There’s a scene in Batman V Superman: Dawn Of Justice, after one of Lex Luthor’s evil schemes has gone exactly as planned and made the public hate Superman for the third or fourth time already, when Superman, a preposterously handsome god-man played by preposterously handsome god-man Henry Cavill, turns to Lois Lane and says, “Superman was never real. He was just a dream of a farmer from Kansas.”
Never real? Bro, we just spent the last 30 minutes watching you fly, shoot laser beams from your eyes, and survive a massive explosion. What are you even talking about? Why does Superman’s dialogue sound like a Jaden Smith tweet?
It’s a perfect microcosm of the rest of this mopey, dopey movie, where the superheroes respond to every bad guy plot by wondering what it all means, maaan. As if we’re watching Waking Life and not a movie with “V” in the title. They talk and talk and talk, giving existential buffoon speeches until self-defeating monologues become self-defeating fight sequences, and almost every moment feels like if someone with an ounce of common sense could just parachute into the scene, we could resolve the plot conflict in two seconds. Aren’t heroes into brevity anymore?
It feels like Batman V Superman‘s characters have been infected with the kind of faux-profound doublespeak virus that strikes actors on press tours. In addition to the “Superman was never real” travesty, we get Batman saying “And if we believe there’s even a one percent chance he is our enemy, we have to take it as an absolute certainty that we have to destroy him.”
I didn’t know what the hell that meant when Dick Cheney said it, and I don’t know what it means when Batman says it. I kind of like the idea of Batman as a juiced-up, proto-fascist antihero who quotes neocon hawks like scripture while reading Soldier of Fortune magazine on his surveillance toilet. It would be an interesting reflection on Trump-mania, at least. But Batman V Superman has no follow through. One minute Batman’s talking about security, the next he’s onto daddy issues. He thinks Superman is so optimistic about human nature because he had a father. Or something. Batman is about everything and about nothing, both literal and a metaphor, and if you’re confused about the levels of meaning, don’t worry, he’ll tell you.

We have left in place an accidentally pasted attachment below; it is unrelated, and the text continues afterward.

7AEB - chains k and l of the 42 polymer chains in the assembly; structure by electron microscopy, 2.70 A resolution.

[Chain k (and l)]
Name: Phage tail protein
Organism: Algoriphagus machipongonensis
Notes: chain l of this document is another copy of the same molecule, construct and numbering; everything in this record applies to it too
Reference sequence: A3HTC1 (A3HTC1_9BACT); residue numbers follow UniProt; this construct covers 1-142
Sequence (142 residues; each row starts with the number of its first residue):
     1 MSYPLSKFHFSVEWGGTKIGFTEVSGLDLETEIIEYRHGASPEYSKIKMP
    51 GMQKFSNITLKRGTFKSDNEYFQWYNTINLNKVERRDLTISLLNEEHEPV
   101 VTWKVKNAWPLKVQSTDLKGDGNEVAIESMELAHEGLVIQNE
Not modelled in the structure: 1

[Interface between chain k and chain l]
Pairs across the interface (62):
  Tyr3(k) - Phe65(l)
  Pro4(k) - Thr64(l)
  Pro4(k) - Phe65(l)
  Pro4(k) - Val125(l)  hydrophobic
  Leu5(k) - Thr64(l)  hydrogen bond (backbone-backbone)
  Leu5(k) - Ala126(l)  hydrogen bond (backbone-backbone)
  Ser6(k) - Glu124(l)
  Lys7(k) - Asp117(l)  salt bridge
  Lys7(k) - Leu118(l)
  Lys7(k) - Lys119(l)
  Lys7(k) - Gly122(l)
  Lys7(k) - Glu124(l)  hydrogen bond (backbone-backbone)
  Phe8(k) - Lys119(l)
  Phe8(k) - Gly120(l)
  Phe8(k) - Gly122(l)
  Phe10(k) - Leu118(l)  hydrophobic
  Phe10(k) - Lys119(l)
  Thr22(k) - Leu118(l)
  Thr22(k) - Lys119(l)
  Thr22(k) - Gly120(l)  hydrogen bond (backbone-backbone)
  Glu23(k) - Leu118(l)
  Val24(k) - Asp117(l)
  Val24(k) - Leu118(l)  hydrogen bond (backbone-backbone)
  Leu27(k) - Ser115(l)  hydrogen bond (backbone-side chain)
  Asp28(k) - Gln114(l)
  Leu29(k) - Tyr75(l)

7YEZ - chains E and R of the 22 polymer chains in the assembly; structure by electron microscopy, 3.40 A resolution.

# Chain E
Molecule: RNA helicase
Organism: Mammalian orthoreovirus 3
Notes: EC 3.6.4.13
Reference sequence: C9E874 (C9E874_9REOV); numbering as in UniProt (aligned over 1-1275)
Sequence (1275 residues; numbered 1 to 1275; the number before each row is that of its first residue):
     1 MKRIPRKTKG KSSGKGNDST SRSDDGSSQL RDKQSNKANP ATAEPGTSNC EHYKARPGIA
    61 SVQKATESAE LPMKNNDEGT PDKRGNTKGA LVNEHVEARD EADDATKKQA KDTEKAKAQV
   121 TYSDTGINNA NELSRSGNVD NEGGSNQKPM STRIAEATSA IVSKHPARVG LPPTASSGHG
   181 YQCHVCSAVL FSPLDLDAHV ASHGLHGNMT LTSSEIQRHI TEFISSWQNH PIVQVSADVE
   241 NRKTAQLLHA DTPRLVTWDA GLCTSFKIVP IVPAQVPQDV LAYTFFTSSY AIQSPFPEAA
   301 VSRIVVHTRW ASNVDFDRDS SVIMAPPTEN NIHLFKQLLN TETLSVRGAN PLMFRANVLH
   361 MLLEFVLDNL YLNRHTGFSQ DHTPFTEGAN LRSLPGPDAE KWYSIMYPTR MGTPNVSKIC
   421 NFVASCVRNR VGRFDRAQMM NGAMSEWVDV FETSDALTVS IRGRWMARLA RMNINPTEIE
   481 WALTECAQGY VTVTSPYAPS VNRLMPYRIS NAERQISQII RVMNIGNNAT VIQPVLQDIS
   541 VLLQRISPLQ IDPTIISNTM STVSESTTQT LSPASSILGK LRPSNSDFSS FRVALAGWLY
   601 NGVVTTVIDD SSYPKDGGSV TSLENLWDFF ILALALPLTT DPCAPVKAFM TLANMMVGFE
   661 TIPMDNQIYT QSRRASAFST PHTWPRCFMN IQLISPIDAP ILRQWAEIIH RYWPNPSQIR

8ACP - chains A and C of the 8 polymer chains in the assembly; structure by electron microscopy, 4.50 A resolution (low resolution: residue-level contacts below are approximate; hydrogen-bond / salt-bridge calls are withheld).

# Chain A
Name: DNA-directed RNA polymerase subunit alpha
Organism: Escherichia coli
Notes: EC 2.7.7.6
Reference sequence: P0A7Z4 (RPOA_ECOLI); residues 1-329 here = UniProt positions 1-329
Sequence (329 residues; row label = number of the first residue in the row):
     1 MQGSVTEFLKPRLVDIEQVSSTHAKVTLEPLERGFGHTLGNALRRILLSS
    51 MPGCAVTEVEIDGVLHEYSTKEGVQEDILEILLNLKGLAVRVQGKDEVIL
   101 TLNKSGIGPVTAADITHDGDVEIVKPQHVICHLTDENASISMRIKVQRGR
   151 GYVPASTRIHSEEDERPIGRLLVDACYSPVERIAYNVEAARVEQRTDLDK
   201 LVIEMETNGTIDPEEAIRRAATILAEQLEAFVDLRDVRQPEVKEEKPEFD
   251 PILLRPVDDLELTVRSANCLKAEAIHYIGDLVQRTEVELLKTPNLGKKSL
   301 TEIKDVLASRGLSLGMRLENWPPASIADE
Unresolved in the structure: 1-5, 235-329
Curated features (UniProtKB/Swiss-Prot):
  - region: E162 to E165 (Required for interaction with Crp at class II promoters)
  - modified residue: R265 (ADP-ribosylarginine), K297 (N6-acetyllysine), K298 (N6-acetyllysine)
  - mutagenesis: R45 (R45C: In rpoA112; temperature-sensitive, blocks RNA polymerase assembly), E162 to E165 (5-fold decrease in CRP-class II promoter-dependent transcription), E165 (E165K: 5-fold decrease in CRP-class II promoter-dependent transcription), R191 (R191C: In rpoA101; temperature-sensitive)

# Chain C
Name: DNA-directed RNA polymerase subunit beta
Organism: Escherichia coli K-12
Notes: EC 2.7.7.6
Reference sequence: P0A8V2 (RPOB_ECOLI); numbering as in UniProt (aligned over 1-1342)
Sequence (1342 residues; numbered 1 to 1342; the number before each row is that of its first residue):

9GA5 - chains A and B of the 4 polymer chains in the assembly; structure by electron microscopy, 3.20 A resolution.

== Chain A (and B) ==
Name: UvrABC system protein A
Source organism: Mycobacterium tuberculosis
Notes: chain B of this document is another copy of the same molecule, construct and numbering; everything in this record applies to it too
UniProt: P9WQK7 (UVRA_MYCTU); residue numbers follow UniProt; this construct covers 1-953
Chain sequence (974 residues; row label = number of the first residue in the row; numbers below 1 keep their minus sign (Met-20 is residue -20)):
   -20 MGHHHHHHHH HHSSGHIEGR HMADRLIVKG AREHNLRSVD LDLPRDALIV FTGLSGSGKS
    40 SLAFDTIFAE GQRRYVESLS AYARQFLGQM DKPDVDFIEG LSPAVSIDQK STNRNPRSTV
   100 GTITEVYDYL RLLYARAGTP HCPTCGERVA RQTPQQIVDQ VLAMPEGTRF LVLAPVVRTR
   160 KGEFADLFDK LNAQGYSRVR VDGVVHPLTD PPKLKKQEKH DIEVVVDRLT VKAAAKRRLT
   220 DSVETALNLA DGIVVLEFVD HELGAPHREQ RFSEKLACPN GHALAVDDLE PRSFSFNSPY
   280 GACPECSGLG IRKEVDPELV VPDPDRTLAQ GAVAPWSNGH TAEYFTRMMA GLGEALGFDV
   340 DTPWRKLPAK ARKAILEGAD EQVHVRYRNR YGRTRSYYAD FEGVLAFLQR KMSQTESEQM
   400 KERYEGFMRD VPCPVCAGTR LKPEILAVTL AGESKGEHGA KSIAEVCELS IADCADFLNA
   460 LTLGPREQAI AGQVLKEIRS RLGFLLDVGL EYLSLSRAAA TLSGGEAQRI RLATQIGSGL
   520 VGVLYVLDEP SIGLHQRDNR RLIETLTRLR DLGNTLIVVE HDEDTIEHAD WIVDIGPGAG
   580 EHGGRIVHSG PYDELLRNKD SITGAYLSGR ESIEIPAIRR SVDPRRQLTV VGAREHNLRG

At one point, Batman is looking through some stolen computer files, and he has an extended daydream about fighting Superman in the desert. Now, why you need a dream sequence in a movie about a God-man who can shoot lasers from his eyes is beyond me. Did this story seem too grounded before that? Was the existential threat of Superman really not obvious enough that it had to be explained through the subconscious? Did we need Freudian analysis to explain why a proto-fascist is scared of a demigod? Then Batman wakes up, and The Flash jumps through the screen he’s watching with a warning. Which also turns out to be a dream! A dream within a dream! Oy, at least Sucker Punch‘s double dreams had robot samurais.
Meanwhile, Lex Luthor, who I thought was supposed to be a slimy smooth talker, is depicted here as a grating, millennial tycoon type (the “Evil Zuckerberg” vibe goes way beyond Lex being played by the guy who previously played Zuckerberg, though it’s also precisely that on the nose), who doesn’t make a single coherent statement for the entire film. This is partly a criticism, partly just a choice the film made. I actually felt bad for Jesse Eisenberg, because it looks like Zack Snyder directed him to go with all his most irritating character instincts, but never got around to figuring out how it would serve this story. Lex is just this maniacal chihuahua that won’t stop yapping. A couple of Lex gems: “But in the dark, among the stars, the bell cannot be unrung. Ding ding ding. Ding ding ding.”